Tuesday, December 25, 2012

Christ is born! Glorify Him!

And look at this!

Snow in Texas? Unreal!

Monday, December 24, 2012

Happy Christmas Eve

Popovers and orange cake look likely at this point, but I have the crab legs thawing in the fridge just in case. Poor us.

I got that wreath I was after thanks to my parents:

End result: We're not total scrooges this year. :)

One of my sponsored children (the Romanian) sent me this lovely greeting:

I found a post (on a food blog of all things) about the awkwardness of celebrating Christmas without children. I don't agree with the idea that we don't have to celebrate the Nativity of Christ, but I'll admit that that's because I'm Orthodox and think differently than other Christians. No, I'll not be celebrating Christmas because I want to throw up (yay). But I agree with the sentiment that you wonder, "Who am I dressing the house up for?" I've just decided that the answer is me. And my husband. Next year. I'll even put the tree by the intake vent in the hopes of spreading the smell of Christmas throughout the house. :)

Unrelated to Christmas, I think I'm beginning to understand the biological clock. Clearly I'm almost 30. I sat upright in the middle of the night and told Chris I wanted a baby. Not my own--I have no interest in pregnancy. Don't think I'm terribly capable of it anyway. Anyway, I got the itch bad to foster babies who were born drug-dependent. It would be hard and there would be heartbreak, but it would be worth it. Then I went back to sleep and got over it. And I got a package of trendy clothes from Australia and began to fantasize about taking a trip over there (Chris would rather go to New Zealand, but they're close enough that I think it would work in one trip). So now I'm back to being the childless wife who would rather travel and write and not know how to decorate for Christmas. How long until that biological clock runs out of batteries? When's menopause?

Have a lovely Christmas, gentle readers. May it not be fraught with tummy bugs and existential crises.

Sunday, December 23, 2012

Christmas Dinner: Tummy Bug Version

I went to bed feeling a little cruddy. I woke up at 3:40 feeling a lot cruddy. Now Chris feels the same way. It's either something we ate or something we picked up.

Right now, we're going to indulge in some lovely Sprites (mine has cherry in it!), but if things are still bad on Christmas we have a contingency plan. The orange cake will still be made because it sounds too good to pass up. The rest of the overly-complicated meal will be replaced by coconut flour popovers. Yummy. Chris has offered to cook up eggs and bacon too, but I'm going through another vegetarian crisis and may pass up on the bacon.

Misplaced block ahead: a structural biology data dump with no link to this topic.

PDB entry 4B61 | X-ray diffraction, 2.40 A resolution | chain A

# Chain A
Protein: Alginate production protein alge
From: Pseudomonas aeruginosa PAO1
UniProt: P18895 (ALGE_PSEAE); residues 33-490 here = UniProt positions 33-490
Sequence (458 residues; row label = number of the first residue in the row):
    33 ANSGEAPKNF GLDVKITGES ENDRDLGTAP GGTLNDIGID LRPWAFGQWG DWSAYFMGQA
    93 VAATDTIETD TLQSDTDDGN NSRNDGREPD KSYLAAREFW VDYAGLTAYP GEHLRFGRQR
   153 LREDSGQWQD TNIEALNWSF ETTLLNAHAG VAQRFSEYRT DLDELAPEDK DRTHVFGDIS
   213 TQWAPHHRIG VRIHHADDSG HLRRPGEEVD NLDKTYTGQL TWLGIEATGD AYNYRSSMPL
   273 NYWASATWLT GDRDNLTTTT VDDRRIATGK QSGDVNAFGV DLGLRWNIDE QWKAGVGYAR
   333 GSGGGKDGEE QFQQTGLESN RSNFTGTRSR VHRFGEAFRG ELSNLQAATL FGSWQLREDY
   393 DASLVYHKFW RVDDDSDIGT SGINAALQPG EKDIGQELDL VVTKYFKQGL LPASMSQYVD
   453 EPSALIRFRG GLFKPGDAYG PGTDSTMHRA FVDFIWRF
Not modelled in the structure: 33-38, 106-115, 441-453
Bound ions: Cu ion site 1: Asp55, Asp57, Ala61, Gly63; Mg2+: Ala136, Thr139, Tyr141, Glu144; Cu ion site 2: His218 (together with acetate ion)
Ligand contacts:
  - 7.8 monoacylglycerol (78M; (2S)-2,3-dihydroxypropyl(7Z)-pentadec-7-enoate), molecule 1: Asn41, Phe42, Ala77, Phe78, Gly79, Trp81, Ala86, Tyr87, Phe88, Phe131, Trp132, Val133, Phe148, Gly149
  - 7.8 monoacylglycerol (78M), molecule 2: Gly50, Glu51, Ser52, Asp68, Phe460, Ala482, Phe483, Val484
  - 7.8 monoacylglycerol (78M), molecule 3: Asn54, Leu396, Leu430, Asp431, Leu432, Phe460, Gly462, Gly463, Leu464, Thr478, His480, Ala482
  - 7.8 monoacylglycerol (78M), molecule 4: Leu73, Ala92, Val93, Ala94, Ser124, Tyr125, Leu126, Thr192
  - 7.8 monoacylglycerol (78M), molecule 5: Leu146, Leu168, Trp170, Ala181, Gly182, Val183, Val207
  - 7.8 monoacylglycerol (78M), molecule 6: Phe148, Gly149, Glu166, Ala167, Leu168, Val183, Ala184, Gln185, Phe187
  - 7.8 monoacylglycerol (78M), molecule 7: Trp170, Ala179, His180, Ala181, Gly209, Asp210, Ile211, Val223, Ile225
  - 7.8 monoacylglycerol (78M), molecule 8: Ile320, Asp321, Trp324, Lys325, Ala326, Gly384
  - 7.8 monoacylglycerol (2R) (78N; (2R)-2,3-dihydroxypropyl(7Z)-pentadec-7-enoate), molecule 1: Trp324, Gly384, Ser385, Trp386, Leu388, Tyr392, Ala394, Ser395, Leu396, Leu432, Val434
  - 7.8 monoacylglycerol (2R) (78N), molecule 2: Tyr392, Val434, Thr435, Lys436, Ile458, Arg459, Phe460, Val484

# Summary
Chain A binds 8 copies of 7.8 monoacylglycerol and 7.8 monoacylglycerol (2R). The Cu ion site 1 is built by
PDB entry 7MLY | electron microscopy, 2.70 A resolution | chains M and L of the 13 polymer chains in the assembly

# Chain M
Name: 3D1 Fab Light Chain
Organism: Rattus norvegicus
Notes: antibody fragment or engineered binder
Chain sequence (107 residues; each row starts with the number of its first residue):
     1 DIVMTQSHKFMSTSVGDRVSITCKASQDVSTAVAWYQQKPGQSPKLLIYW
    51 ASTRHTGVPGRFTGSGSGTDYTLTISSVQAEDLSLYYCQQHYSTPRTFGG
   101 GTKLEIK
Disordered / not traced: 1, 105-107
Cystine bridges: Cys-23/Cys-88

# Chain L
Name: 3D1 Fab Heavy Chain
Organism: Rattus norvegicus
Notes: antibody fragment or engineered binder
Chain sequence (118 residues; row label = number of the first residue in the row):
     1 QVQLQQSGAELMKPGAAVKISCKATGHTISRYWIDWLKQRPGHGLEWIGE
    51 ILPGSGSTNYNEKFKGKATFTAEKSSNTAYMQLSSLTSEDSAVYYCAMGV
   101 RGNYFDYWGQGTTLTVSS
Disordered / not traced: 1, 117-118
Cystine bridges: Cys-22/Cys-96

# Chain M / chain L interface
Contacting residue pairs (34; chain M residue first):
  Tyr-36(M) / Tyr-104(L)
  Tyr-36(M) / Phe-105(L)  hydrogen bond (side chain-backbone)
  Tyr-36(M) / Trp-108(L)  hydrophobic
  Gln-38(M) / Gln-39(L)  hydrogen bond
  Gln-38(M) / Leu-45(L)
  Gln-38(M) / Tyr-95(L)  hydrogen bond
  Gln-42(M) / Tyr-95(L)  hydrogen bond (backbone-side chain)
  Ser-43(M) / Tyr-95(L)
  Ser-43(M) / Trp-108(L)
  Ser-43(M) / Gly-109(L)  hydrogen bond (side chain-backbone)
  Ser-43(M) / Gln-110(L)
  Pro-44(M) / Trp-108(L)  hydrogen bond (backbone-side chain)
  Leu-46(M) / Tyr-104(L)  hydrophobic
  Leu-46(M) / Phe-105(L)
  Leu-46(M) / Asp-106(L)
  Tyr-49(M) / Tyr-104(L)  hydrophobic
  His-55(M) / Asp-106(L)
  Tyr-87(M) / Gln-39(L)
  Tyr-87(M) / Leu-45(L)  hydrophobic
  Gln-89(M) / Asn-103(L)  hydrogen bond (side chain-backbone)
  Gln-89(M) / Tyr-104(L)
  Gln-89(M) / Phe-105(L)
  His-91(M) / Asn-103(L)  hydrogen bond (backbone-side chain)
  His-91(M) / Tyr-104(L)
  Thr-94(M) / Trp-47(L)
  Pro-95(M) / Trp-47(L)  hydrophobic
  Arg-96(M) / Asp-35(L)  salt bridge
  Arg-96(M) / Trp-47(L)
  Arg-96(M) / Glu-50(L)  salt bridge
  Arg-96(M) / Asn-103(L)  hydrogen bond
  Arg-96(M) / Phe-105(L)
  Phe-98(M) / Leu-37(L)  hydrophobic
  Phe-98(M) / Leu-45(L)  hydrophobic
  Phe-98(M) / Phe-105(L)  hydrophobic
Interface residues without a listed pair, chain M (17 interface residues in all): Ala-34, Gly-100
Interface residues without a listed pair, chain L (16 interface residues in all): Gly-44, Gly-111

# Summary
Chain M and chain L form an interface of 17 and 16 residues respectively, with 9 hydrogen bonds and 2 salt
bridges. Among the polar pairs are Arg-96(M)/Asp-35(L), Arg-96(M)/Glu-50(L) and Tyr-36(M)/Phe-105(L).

Ah, this Sprite is good.

Wednesday, December 19, 2012

Christmas Dinner

How 'bout a fun post, huh?

I thought we'd be with Chris's family on Christmas Day, but we had to push that back a bit. The upside is that Chris and I get a Christmas dinner all to ourselves! Wanna know the menu? Too bad. Here it is.
Fun, fun, fun! :D

Tuesday, December 18, 2012

My Annual Christmas Rant

Yes, it's that time of year when I revel over the Son of God becoming man so children could get thousands of dollars in unneeded presents. (I buy my nieces books because I'm the un-fun aunt.)

Who exactly decided that Christmas was just for the benefit of children? Okay, I'll grant that a baby is involved, so the inclination to involve children (especially the small ones) seems natural. And I'll also grant that, when I was at home with my mom going through old Christmas ornaments, I picked the ones for myself that evoked that good ol' feeling of Christmas nostalgia. But being part of the infertile community, I know there are people who feeling unbearably sad because they don't have children to share Christmas with. I think I understood that feeling when I was Episcopalian a million years ago, but now that I'm Orthodox I know something with certainty:

The Nativity of Christ is for everyone and worthy of celebration by everyone.